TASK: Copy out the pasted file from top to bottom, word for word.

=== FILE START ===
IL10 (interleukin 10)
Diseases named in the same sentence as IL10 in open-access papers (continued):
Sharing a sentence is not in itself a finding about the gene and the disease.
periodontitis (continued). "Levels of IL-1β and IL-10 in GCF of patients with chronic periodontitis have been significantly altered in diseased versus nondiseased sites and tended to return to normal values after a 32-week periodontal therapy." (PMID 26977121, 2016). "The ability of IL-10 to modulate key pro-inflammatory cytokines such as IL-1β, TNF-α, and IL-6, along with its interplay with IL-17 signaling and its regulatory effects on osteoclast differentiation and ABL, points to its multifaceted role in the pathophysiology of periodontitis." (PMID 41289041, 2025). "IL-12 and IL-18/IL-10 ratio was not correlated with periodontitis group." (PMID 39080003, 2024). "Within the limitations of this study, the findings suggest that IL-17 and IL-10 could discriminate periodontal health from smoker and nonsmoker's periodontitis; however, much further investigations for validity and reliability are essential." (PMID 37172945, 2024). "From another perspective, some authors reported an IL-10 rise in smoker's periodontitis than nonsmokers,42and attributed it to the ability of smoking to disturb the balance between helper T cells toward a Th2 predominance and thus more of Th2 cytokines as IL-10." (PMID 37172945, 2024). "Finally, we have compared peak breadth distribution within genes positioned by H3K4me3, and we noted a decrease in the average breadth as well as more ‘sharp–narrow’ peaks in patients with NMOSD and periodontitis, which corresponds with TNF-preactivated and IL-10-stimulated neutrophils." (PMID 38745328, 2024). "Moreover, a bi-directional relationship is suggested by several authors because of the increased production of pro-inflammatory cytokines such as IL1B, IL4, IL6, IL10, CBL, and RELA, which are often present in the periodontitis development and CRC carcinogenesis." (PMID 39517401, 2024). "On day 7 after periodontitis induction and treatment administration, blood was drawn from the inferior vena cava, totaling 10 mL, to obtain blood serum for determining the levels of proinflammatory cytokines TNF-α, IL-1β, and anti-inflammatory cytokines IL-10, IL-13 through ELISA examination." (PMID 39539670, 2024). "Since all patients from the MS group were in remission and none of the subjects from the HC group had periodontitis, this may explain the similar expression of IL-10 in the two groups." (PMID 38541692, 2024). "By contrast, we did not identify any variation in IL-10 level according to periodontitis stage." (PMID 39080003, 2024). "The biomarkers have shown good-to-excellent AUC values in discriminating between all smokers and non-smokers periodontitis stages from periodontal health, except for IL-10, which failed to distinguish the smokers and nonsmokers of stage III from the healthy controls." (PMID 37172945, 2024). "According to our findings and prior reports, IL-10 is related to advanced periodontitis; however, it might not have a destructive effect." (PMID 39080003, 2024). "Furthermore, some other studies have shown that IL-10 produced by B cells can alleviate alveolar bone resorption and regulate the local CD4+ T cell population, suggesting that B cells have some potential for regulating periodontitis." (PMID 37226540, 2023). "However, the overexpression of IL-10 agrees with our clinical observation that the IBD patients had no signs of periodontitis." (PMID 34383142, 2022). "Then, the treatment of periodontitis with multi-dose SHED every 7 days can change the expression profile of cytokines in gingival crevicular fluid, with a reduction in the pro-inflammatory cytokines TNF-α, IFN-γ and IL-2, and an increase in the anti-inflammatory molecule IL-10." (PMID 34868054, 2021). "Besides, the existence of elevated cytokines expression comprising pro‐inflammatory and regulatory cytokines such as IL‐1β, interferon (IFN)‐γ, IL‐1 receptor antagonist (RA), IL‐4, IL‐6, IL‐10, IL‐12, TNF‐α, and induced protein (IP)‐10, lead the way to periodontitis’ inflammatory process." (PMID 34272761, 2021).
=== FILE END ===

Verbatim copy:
IL10 (interleukin 10)
Diseases named in the same sentence as IL10 in open-access papers (continued):
Sharing a sentence is not in itself a finding about the gene and the disease.
periodontitis (continued). "Levels of IL-1β and IL-10 in GCF of patients with chronic periodontitis have been significantly altered in diseased versus nondiseased sites and tended to return to normal values after a 32-week periodontal therapy." (PMID 26977121, 2016). "The ability of IL-10 to modulate key pro-inflammatory cytokines such as IL-1β, TNF-α, and IL-6, along with its interplay with IL-17 signaling and its regulatory effects on osteoclast differentiation and ABL, points to its multifaceted role in the pathophysiology of periodontitis." (PMID 41289041, 2025). "IL-12 and IL-18/IL-10 ratio was not correlated with periodontitis group." (PMID 39080003, 2024). "Within the limitations of this study, the findings suggest that IL-17 and IL-10 could discriminate periodontal health from smoker and nonsmoker's periodontitis; however, much further investigations for validity and reliability are essential." (PMID 37172945, 2024). "From another perspective, some authors reported an IL-10 rise in smoker's periodontitis than nonsmokers,42and attributed it to the ability of smoking to disturb the balance between helper T cells toward a Th2 predominance and thus more of Th2 cytokines as IL-10." (PMID 37172945, 2024). "Finally, we have compared peak breadth distribution within genes positioned by H3K4me3, and we noted a decrease in the average breadth as well as more ‘sharp–narrow’ peaks in patients with NMOSD and periodontitis, which corresponds with TNF-preactivated and IL-10-stimulated neutrophils." (PMID 38745328, 2024). "Moreover, a bi-directional relationship is suggested by several authors because of the increased production of pro-inflammatory cytokines such as IL1B, IL4, IL6, IL10, CBL, and RELA, which are often present in the periodontitis development and CRC carcinogenesis." (PMID 39517401, 2024). "On day 7 after periodontitis induction and treatment administration, blood was drawn from the inferior vena cava, totaling 10 mL, to obtain blood serum for determining the levels of proinflammatory cytokines TNF-α, IL-1β, and anti-inflammatory cytokines IL-10, IL-13 through ELISA examination." (PMID 39539670, 2024). "Since all patients from the MS group were in remission and none of the subjects from the HC group had periodontitis, this may explain the similar expression of IL-10 in the two groups." (PMID 38541692, 2024). "By contrast, we did not identify any variation in IL-10 level according to periodontitis stage." (PMID 39080003, 2024). "The biomarkers have shown good-to-excellent AUC values in discriminating between all smokers and non-smokers periodontitis stages from periodontal health, except for IL-10, which failed to distinguish the smokers and nonsmokers of stage III from the healthy controls." (PMID 37172945, 2024). "According to our findings and prior reports, IL-10 is related to advanced periodontitis; however, it might not have a destructive effect." (PMID 39080003, 2024). "Furthermore, some other studies have shown that IL-10 produced by B cells can alleviate alveolar bone resorption and regulate the local CD4+ T cell population, suggesting that B cells have some potential for regulating periodontitis." (PMID 37226540, 2023). "However, the overexpression of IL-10 agrees with our clinical observation that the IBD patients had no signs of periodontitis." (PMID 34383142, 2022). "Then, the treatment of periodontitis with multi-dose SHED every 7 days can change the expression profile of cytokines in gingival crevicular fluid, with a reduction in the pro-inflammatory cytokines TNF-α, IFN-γ and IL-2, and an increase in the anti-inflammatory molecule IL-10." (PMID 34868054, 2021). "Besides, the existence of elevated cytokines expression comprising pro‐inflammatory and regulatory cytokines such as IL‐1β, interferon (IFN)‐γ, IL‐1 receptor antagonist (RA), IL‐4, IL‐6, IL‐10, IL‐12, TNF‐α, and induced protein (IP)‐10, lead the way to periodontitis’ inflammatory process." (PMID 34272761, 2021).